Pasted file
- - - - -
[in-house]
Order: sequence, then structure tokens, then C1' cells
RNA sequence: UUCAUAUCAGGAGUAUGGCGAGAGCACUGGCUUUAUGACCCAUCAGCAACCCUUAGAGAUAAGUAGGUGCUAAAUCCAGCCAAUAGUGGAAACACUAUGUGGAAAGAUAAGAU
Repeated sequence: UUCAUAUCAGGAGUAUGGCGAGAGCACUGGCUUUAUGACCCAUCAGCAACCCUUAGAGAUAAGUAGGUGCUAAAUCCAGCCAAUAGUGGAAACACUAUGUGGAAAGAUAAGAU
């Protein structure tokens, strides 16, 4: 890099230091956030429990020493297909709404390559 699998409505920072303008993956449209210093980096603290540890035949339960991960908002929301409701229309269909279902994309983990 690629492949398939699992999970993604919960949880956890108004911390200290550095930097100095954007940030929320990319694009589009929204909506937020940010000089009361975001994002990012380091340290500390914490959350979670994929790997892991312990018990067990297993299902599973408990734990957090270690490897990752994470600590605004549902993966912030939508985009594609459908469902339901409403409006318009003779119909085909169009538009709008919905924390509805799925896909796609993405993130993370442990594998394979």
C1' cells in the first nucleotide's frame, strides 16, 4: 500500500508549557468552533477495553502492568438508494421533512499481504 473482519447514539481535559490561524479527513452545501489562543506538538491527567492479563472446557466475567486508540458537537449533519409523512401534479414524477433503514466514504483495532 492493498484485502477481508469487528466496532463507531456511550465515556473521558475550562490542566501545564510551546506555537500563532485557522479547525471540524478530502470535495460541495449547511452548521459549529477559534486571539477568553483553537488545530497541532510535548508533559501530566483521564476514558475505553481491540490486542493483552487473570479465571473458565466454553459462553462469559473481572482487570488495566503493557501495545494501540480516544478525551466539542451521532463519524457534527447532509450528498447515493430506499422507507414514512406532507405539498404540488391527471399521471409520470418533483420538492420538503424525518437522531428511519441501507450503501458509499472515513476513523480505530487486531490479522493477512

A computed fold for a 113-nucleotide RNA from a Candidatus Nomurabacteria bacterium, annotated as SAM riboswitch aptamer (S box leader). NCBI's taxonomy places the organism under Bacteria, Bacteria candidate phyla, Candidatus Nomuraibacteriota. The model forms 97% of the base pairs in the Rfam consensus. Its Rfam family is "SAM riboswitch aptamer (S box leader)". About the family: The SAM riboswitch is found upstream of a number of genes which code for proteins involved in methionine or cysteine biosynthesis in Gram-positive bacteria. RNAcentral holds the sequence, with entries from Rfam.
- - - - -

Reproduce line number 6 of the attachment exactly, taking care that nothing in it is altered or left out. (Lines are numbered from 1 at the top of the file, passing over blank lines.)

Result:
C1' cells in the first nucleotide's frame, strides 16, 4: 500500500508549557468552533477495553502492568438508494421533512499481504 473482519447514539481535559490561524479527513452545501489562543506538538491527567492479563472446557466475567486508540458537537449533519409523512401534479414524477433503514466514504483495532 492493498484485502477481508469487528466496532463507531456511550465515556473521558475550562490542566501545564510551546506555537500563532485557522479547525471540524478530502470535495460541495449547511452548521459549529477559534486571539477568553483553537488545530497541532510535548508533559501530566483521564476514558475505553481491540490486542493483552487473570479465571473458565466454553459462553462469559473481572482487570488495566503493557501495545494501540480516544478525551466539542451521532463519524457534527447532509450528498447515493430506499422507507414514512406532507405539498404540488391527471399521471409520470418533483420538492420538503424525518437522531428511519441501507450503501458509499472515513476513523480505530487486531490479522493477512